Wesleyan University applicants

Back when I was applying to colleges many years ago, I was overwhelmed with choices. I was the number two student at Santa Monica High with a high GPA and back then it felt like I had a good chance at being accepted at a variety of great universities. Up until fairly recently, I was not so sure that would have been the case today. I had heard stories from parents, stressing about where their kids were going to go to school. These students were at the tops of their classes at some of the toniest private schools in town. They busied themselves with a million extra curricular activities, aced the SATs, were accomplished athletes and dramatists yet, the media had me convinced that the door of opportunity for these high achievers was not necessarily wide open. How frustrating is that?? To work so hard throughout high school and then not have the confidence to feel like their efforts would result in the college of their choice? I was lucky that I was accepted to the majority of the schools I had applied to. It came down to a choice between attending Wesleyan University in Connecticut or University of California, Berkley. I grappled with the decision, weighed the pros and cons of each and ultimately decided to brave the cold Connecticut weather and go to Wesleyan- not an easy choice for this Southern California native.  I’ll never know if that was the right decision. Sometimes I think I would’ve been better off at Berkeley.  Sometimes I feel like Wesleyan was the better choice. There’s always the question of the road less traveled and the grass is always greener and all that jazz… We’ll never really know how our lives would’ve turned out differently when faced by (what feels like) incredibly important decisions.   I will say, however, that there is something nice about attending a small school with a stellar reputation. There is a niche familiarity there amongst those who know the school and its reputation as one of the leading liberal arts institutions in the nation today. I recently held a reception for Wesleyan at our home. The purpose of this particular party was to invite applicants from the Los Angeles area and their parents to meet with admissions administrators in a casual setting. University president Michael Roth was here as well, sharing anecdotes about campus life and explaining to the anxious audience that they didn’t even have to submit SAT and ACT scores if they didn’t want to. It’s a new philosophy that a handful of top universities are adopting to acknowledge that applicants wouldn’t be judged on numbers alone. There was also an opportunity for these high school seniors to chat with alumni and learn more about their experiences at the school when they were undergrads.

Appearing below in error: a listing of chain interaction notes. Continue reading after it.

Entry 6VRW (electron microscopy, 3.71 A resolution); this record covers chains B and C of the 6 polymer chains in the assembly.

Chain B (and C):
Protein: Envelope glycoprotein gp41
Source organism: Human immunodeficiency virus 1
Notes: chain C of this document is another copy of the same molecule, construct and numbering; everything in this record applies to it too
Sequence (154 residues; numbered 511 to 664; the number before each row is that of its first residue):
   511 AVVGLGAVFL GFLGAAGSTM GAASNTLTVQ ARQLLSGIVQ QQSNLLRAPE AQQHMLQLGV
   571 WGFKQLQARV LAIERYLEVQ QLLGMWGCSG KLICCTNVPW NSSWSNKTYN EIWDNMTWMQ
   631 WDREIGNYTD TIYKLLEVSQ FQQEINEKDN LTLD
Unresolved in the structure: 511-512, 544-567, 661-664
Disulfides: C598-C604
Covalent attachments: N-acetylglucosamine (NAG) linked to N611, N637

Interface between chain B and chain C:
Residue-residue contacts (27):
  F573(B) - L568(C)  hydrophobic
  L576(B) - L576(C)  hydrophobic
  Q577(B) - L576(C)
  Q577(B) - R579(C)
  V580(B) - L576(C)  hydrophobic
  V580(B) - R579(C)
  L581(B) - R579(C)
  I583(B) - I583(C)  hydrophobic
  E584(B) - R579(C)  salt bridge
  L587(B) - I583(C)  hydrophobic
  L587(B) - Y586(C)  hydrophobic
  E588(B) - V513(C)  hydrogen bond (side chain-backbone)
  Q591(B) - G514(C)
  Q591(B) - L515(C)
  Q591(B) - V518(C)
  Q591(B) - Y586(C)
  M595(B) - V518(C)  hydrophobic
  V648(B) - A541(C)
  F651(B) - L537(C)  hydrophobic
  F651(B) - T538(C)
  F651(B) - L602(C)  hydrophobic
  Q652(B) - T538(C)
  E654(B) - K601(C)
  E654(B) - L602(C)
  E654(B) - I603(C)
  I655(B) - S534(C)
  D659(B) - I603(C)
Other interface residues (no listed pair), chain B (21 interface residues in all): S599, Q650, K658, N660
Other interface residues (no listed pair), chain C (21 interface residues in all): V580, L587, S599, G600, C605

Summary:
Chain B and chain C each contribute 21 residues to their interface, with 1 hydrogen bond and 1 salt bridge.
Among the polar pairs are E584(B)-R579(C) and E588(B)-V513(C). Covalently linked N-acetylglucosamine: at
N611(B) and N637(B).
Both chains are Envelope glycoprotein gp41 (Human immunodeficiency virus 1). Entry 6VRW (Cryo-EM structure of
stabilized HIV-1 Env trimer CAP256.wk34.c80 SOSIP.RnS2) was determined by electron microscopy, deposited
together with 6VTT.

I was pretty honored to be able to host this reception and show our three young boys that higher education is valuable and highly sought after. It is a luxury that isn’t easily come by and the students who were at the party clearly had worked hard and were incredibly focused on making their attendance at Wesleyan a top priority. What was interesting to note, though, was that while they all of course hoped to gain acceptance to this fine university, they seemed to be pretty confident that if it wasn’t one school, it would be another. That their entire lives didn’t seem to rely on getting that fat envelope telling them that they would be heading to Connecticut in the fall. It was really reassuring to learn that, after meeting these kids from all different backgrounds, and all types of high schools, no matter where they gained acceptance would actually be quite all right. The end-all goal wasn’t necessarily the school but the experience itself. It relieved me to see first hand that hard work still translates to opportunity and I was really happy to play a small part of the whole college process.  I have a feeling that the years between elementary school (where my kids currently are) and college applications will literally zoom right by. An evening with today’s current high school seniors put my nerves at ease and reminded me that the destination isn’t necessarily the goal– but the journey itself that is really what matters.  And wherever these kids end up going to school will be A-OK!

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